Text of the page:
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If you were choreographing a dance about the ocean, how would you do it? Would you dart around like a lobster in a hurry? Dive like a dolphin? Float like a jellyfish? Choreographer Fran...
This summer, many of you have likely enjoyed feasting on crabs, be they blue,...
Editor's Note: See more information and details about the organisms displayed...
The “Hyperbolic Crochet Coral Reef,” a unique exhibition and thought-provoking...

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This aptly named fish ( Anoplogaster cornuta ) has long, menacing fangs, but the adult fish is small, reaching only about 6 inches (17 cm) in length. It's teeth are the largest in the ocean in proportion to body size, and are so...
A behind the scenes look at the NMNH ocean-related collections and their...
Watch the Smithsonian's Sant Ocean Hall come to life in this two minute time...

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A behind the scenes look at the NMNH ocean-related collections and their importance to research and discovery.

The Ocean Blog

What can students do to help the ocean? It turns out, a lot! These students from Veracruz, Mexico, are among dozens from the U.S. and Mexico who are developing action plans on ocean and climate-...
Follow an artist from inspiration to installation in this short video. It features the work in the exhibit, " The Bright Beneath: The Luminous Art of Shih Chieh Huang ," at the Smithsonian's National...
What makes a top predator? Razor-sharp teeth? Speed? Strength? Size? Who is the most fearsome hunter? It depends on where and when you look.
Happy International Mangrove Action Day! This occasion is a small but vibrant tradition that has been observed annually on July 26th for nearly a decade in countries around the globe, including the U...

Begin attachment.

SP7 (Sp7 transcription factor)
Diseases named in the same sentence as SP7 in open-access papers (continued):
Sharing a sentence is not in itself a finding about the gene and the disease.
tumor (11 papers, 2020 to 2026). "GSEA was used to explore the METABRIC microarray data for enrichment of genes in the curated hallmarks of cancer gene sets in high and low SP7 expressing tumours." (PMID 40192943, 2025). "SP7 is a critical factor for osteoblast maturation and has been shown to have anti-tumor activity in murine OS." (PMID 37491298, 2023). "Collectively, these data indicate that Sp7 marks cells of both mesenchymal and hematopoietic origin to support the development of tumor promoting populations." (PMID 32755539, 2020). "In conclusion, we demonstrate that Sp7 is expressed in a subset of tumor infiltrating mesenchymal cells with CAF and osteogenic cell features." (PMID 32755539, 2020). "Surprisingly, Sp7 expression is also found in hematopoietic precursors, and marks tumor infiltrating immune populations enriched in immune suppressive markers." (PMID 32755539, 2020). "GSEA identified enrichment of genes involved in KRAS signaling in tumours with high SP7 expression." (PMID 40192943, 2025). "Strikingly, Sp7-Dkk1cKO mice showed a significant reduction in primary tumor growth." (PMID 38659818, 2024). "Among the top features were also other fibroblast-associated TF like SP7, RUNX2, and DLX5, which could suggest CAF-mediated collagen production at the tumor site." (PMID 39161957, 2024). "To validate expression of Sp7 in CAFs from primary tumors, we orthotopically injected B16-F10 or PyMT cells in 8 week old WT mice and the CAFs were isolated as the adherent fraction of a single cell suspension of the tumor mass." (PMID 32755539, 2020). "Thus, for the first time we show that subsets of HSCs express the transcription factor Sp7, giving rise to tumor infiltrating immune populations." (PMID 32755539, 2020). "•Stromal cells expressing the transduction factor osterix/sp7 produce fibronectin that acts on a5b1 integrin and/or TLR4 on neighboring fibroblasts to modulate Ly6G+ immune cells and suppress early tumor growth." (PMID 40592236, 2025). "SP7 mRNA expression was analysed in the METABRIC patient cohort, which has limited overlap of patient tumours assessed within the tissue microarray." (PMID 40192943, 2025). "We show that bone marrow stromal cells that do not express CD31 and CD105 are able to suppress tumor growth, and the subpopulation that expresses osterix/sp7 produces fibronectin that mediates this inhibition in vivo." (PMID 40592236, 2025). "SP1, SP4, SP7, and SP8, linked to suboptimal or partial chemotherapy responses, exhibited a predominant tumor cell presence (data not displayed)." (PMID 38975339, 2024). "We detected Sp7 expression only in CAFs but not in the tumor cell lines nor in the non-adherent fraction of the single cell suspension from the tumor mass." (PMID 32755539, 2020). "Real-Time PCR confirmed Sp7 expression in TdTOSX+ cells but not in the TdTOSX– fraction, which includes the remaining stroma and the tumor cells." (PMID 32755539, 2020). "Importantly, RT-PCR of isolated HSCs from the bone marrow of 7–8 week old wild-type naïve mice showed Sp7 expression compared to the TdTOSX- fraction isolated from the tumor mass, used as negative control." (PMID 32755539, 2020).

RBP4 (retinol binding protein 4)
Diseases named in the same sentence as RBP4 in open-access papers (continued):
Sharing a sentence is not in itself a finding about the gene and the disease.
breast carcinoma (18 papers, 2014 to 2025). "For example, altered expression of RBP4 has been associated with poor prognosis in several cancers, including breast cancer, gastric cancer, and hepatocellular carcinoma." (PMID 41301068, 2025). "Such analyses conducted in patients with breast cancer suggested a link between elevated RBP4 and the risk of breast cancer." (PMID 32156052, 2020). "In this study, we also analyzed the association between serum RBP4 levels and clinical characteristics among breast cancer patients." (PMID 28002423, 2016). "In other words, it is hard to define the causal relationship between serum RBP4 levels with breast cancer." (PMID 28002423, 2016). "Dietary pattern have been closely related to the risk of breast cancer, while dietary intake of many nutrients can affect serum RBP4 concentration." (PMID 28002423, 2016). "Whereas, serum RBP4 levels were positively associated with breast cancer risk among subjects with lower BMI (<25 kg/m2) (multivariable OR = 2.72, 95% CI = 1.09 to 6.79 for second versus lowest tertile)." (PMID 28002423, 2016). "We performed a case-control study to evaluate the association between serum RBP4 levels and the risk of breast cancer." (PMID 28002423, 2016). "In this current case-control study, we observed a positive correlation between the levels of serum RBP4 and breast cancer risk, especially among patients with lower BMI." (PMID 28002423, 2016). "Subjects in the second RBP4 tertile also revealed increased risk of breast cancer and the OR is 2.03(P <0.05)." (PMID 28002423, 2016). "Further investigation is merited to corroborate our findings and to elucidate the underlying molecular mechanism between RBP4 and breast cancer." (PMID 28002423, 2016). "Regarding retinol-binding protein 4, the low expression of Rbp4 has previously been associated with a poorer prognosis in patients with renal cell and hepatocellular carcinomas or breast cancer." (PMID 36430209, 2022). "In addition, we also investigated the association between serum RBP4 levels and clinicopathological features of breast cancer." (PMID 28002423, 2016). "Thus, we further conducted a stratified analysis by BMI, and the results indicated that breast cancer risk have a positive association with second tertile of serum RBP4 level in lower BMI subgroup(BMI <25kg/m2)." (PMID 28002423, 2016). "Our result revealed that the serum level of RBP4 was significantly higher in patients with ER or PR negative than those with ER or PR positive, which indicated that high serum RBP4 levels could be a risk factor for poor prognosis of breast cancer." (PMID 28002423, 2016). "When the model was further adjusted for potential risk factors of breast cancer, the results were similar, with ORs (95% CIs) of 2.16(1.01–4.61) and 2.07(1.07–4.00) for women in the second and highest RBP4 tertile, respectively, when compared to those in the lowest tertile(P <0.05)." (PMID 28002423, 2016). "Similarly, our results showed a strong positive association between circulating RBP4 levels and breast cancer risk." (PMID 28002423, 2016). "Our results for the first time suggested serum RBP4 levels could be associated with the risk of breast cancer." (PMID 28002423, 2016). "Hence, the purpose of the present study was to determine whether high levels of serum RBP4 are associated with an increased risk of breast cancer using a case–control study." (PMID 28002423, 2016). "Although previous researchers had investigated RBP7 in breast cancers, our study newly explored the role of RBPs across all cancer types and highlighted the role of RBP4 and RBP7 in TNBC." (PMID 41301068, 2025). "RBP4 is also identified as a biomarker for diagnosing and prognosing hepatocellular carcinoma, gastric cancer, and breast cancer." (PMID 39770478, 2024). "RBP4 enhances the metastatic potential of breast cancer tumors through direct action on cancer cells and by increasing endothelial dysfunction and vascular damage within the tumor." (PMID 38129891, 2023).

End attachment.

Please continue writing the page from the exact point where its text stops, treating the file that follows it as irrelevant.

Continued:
Smithsonian zoologist Dr. Steve Cairns named and described this deep-sea coral species, Stephanocyathus paliferus, which is now preserved in the collections of the National Museum of Natural History...
Welcome to Citizens of the Sea , a new blog series where ocean life comes to life. Our book by the same name came out in September, but no sooner had it gone off to the printer than new ocean stories...
Yolanda Villacampa is a museum specialist in the invertebrate zoology department of Smithsonian's National Museum of Natural History. She is standing surrounded by the invertebrate zoology collection.
CREDIT: Chris Kenaley The Mystery Develops Flash forward to 1956, when scientists described another new kind of fish. It was named the tapetail because of its long, streamer-like tail. It also had a...
The People's Reef, a part of the Hyperbolic Crochet Coral Reef , from above. The HCCR was created by Margaret and Christine Wertheim of the Institute For Figuring and is on exhibit at Smithsonian's...
The Raven Spirit canoe would eventually travel more than 4,828 kilometers (3,000 miles) from Prince of Wales Island to Washington, D.C. More about raven spirit can be found in our Raven Spirit...
Marine parasites may be small in size, but they can be present in very high numbers and put together can weigh even more than all the top predators in an estuary or bay ecosystem! They play an...
The first underwater robotic vehicle—or “glider”—to cross an ocean is the centerpiece of a new exhibit at the Smithsonian. Rutgers University professor Scott Glenn explains that the technology is now...
Ian G. Macintyre, Curator of Carbonate Sedimentology, Smithsonian National Museum of Natural History
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